"I reached the ill-fated train just as the immigrants were camping for the night. The sight that met my gaze as I entered their camp can never be erased from my memory. The starved forms and haggard countenances of the poor sufferers, as they moved about slowly, shivering with cold, to prepare their scanty evening meal, was enough to touch the stoutest heart. When they saw me coming, they hailed me with joy inexpressible, and when they further beheld the supply of fresh meat I brought into their camp, their gratitude knew no bounds."

In the October 1856 General Conference, while the desperate handcart pioneers were still on the trail and in danger of starving and freezing to death, President Brigham Young said, "Your faith, religion, and profession of religion, will never save one soul of you in the celestial kingdom of our God, unless you carry out just such principles as I am now teaching you. Go and bring in those people now on the plains, and attend strictly to those things which we call temporal, ...otherwise your faith will be in vain."

Because Ephraim Hanks was temporally and spiritually prepared when the call to action came, he was able to lift spirits, ease the suffering of the desperate and likely saved lives that day. We, too, can be valiant like Ephraim by being prepared to answer the calls that come.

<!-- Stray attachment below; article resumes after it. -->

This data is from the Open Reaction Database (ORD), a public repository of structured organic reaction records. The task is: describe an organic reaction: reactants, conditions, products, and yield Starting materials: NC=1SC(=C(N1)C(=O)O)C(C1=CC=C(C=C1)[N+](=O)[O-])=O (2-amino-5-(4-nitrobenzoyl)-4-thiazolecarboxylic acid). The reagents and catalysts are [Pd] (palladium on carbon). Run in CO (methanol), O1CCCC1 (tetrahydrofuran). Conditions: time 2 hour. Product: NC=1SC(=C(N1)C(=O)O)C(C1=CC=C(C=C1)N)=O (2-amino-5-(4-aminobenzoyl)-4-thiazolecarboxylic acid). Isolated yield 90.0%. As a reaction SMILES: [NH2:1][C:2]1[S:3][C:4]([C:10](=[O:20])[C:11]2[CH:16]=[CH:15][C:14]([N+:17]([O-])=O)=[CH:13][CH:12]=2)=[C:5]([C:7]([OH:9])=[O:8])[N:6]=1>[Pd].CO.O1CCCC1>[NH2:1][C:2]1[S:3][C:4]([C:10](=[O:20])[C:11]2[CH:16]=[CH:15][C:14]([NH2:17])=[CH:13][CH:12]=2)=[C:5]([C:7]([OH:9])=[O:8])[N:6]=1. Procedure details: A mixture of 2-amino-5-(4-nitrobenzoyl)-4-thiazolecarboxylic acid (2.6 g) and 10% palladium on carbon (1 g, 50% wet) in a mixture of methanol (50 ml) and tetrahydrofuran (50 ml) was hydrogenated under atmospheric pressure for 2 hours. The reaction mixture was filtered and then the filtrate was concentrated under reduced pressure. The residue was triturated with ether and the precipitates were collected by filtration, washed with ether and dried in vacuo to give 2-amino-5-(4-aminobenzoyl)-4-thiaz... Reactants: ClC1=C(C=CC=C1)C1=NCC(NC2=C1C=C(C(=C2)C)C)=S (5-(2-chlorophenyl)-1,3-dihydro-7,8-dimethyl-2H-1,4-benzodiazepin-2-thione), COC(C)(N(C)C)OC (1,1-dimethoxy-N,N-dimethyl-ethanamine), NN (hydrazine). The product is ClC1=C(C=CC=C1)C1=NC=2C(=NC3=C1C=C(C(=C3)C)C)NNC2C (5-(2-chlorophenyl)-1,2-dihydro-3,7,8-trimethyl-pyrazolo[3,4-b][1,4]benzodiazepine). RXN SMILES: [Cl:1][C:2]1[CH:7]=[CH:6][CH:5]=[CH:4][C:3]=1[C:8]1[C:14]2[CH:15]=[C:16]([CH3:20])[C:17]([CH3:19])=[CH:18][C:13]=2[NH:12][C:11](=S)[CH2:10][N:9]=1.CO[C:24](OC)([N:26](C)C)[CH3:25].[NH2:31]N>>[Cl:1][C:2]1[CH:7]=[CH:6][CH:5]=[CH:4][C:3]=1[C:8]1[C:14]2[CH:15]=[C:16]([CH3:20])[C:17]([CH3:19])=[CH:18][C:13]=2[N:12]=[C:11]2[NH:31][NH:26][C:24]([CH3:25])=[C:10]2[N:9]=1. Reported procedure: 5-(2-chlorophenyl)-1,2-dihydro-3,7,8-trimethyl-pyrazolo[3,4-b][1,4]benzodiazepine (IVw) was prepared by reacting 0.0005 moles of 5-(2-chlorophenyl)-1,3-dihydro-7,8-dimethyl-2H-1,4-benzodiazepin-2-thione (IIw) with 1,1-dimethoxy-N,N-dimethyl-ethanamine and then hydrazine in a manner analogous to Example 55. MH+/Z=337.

To read more of Ephraim Hanks' account, click here. To learn more about why we should be prepared, click here.

Friday, July 21, 2017


Propane stoves and grills are great for outdoor cooking. There are various kinds of propane stoves, grills and cooking devices in multiple price ranges, making propane a universal cooking source. Most propane camp stoves and grills should only be used outdoors. Unlike butane, which can be stored and used indoors with proper ventilation, propane should be used and stored only outdoors, unless specified otherwise. A 14.1 oz. propane tank provide between 2-4 hours with a small stove, and 1.5-3 hours with a larger stove. A 20 gallon tank will provide approximately 7.4 hours of burn time when fully open.

Wednesday, July 19, 2017


The Herc Oven is a cooking appliance that uses thermal energy from tea light candles by releasing radiant energy back into your food. When using the Herc Oven outdoors, be aware of the weather conditions, as wind could put out the flame on the candles. Regardless of the weather conditions outside, by using the Herc Oven indoors, you can bake, cook and dehydrate without the use of electricity or gas. The Herc XXL oven requires the use of 20 tea light candles, which can provide approximately 4-5 hours of cooking time. The oven is made of heavy-duty stainless steel, and weighs roughly 29 lbs. The Herc XXL costs right around $400, not including the tea light candles. A smaller version, called the Herc-Eco, uses only 10 tea light candles and costs around $200.

Several bloggers who've used the Herc Oven give it rave reviews for quality and it's ability to do a good job at cooking a variety of foods, from meats and veggies to breads and desserts. It's dishwasher safe and easily disassembles so it stores flat. The cost and the need for candles seem to be the biggest drawbacks to the product, but the versatility and the variety of foods you can cook indoors in a no-power situation without fuel(other than candles), seems to be one of it's greatest features. 

For product reviews and additional information on the Herc Oven, click here, herehereand here.

Monday, July 17, 2017